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What to know before buying a cot mattress

Our tips to help you find a safe mattress for your baby.

cot mattress on a blue background

A cot mattress with a sleeping surface that's too soft increases the risk of fatal sleeping accidents. If a baby rolls over face-first, their nose could push against any cushioning or undulating surfaces in the mattress and their breathing could become obstructed.

But did you know in Australia there is no mandatory safety standard for cot mattresses? This means you can legally buy a cot mattress that's unsafe.

So if cot mattresses don't need to meet any product safety standards, how do you know which mattresses are safe?

Follow our guide for choosing the safest mattress for your little one.

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How firm is firm?

Parents are advised by safety experts to always choose a 'firm' mattress to minimise the risk of sudden unexpected death in infancy (SUDI). But until very recently there was no agreed definition of 'firmness'.

The good news is that there's a standard test method for firmness, AS/NZS 8811.1:2013 Method 1: Sleep Surfaces – Test for firmness. However, it's not yet mandatory for cot mattress makers (or makers of any other infant sleep surface, such as a bassinet) to meet this standard. In recent years we've seen an increasing number of manufacturers claim compliance, but not always. This means consumers still don't know whether a cot mattress is safe.

When we test cot mattresses in the CHOICE labs, we test them to this standard, so our cot mattress reviews can tell you which ones passed or failed our safety tests.

But if you're wondering whether your current cot mattress is firm enough, we've got some tips for testing that at home.

Informal mattress firmness test method

Two milk cartons placed on top of a stack of CDs is a useful way to test for firmness. This mattress is safe because the lower carton overhang does not come into contact with the mattress surface.

Informal mattress firmness test

Wrapping a stack of DVDs or CDs in some cling film.

How to test cot mattress firmness at home

To get around the lack of information about compliance, Dr Ron Somers, one of the researchers behind the standard firmness test, has devised a DIY method for parents and carers which mimics the lab-based standard test for firmness.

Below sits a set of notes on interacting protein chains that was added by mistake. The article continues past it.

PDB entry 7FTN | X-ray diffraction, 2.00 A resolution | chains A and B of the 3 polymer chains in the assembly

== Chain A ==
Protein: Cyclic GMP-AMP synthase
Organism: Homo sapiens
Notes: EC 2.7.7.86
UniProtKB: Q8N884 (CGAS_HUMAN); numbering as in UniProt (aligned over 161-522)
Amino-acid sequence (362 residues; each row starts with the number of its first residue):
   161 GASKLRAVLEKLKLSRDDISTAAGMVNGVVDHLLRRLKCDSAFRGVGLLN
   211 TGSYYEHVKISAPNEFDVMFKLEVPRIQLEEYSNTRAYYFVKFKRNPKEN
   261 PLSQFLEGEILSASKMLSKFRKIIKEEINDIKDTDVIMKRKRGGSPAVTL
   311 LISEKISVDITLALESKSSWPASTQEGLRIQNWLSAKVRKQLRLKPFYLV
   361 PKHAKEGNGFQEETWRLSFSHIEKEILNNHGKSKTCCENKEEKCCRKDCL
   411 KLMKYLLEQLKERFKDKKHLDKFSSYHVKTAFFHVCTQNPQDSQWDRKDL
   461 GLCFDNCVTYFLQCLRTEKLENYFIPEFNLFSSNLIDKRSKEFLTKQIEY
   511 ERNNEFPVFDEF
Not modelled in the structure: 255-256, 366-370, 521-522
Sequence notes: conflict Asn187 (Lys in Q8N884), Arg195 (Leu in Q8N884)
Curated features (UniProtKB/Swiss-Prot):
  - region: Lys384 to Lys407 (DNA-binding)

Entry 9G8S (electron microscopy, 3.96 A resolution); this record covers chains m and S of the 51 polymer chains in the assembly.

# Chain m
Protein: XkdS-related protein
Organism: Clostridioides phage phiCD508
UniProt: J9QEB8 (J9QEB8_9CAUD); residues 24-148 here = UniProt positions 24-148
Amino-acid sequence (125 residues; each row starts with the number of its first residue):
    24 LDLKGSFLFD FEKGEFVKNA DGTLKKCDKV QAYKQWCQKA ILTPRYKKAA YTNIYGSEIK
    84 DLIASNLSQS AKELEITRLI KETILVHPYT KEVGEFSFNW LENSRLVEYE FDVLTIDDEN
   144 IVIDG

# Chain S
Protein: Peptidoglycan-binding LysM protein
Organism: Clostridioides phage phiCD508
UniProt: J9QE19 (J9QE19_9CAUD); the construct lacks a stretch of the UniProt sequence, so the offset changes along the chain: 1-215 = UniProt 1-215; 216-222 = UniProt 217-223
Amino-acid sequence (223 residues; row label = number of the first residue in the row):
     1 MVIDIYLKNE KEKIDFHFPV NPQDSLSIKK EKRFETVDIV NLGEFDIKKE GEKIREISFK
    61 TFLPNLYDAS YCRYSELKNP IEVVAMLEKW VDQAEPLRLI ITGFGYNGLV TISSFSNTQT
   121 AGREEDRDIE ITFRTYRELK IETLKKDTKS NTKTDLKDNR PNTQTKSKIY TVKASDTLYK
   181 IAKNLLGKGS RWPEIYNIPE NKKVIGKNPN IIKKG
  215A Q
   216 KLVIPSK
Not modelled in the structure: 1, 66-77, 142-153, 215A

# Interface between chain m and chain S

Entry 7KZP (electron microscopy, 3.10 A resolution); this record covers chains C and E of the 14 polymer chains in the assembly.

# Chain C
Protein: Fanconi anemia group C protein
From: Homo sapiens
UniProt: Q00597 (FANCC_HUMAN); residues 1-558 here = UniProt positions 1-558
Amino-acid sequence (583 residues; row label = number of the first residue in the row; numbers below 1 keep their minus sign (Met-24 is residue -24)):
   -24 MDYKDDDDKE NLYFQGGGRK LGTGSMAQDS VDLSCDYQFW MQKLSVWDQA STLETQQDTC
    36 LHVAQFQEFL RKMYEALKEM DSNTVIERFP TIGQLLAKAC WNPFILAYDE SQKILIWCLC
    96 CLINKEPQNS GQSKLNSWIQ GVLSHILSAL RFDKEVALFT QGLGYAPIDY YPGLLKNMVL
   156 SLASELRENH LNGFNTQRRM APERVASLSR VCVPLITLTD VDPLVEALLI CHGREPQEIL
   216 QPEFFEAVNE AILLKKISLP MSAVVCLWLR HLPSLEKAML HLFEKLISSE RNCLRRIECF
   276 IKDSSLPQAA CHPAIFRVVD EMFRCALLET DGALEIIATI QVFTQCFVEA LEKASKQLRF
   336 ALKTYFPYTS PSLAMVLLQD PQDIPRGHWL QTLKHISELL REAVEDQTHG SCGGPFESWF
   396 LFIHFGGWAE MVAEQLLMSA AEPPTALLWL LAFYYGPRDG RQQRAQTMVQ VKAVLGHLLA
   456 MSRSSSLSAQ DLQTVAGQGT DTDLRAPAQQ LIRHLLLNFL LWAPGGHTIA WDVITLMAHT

This informal test method is for home use only and is not a replacement for the standard test for firmness (which uses a calibrated apparatus and conditioned lab environment). But it's far better than not knowing how safe your mattress is at all. If your mattress fails this test then it is definitely not safe.

You'll need:

  • two unopened 1L milk or juice cartons with square bottoms (not rectangular bottoms)
  • a marker
  • a ruler
  • a stack of 12 DVDs or CDs (not in their cases), protectively and tightly wrapped in cling film.


  1. Mark one of the milk cartons with a line 40mm parallel from the base. Mark all four sides this way so they form a ring around the carton.
  2. Place the tightly wrapped discs near the softest part of the sleep surface. Look for a 'worst case scenario', such as a fold or peak on the surface where a baby's nose could be positioned.
  3. Lay the marked milk carton sideways on the stack of discs so that it is centred, and have the marked line match up with the edge of the disc so you get a 40mm overhang. Make sure the overhang sits over the soft part of the sleep surface.
  4. Lay the second carton sideways and stack it onto the first, making the stack as level as possible – this usually means selecting an off-centre position.
  5. See whether the overhang touches the soft part of the sleep surface. If it does then the sleep surface is too soft to be safe.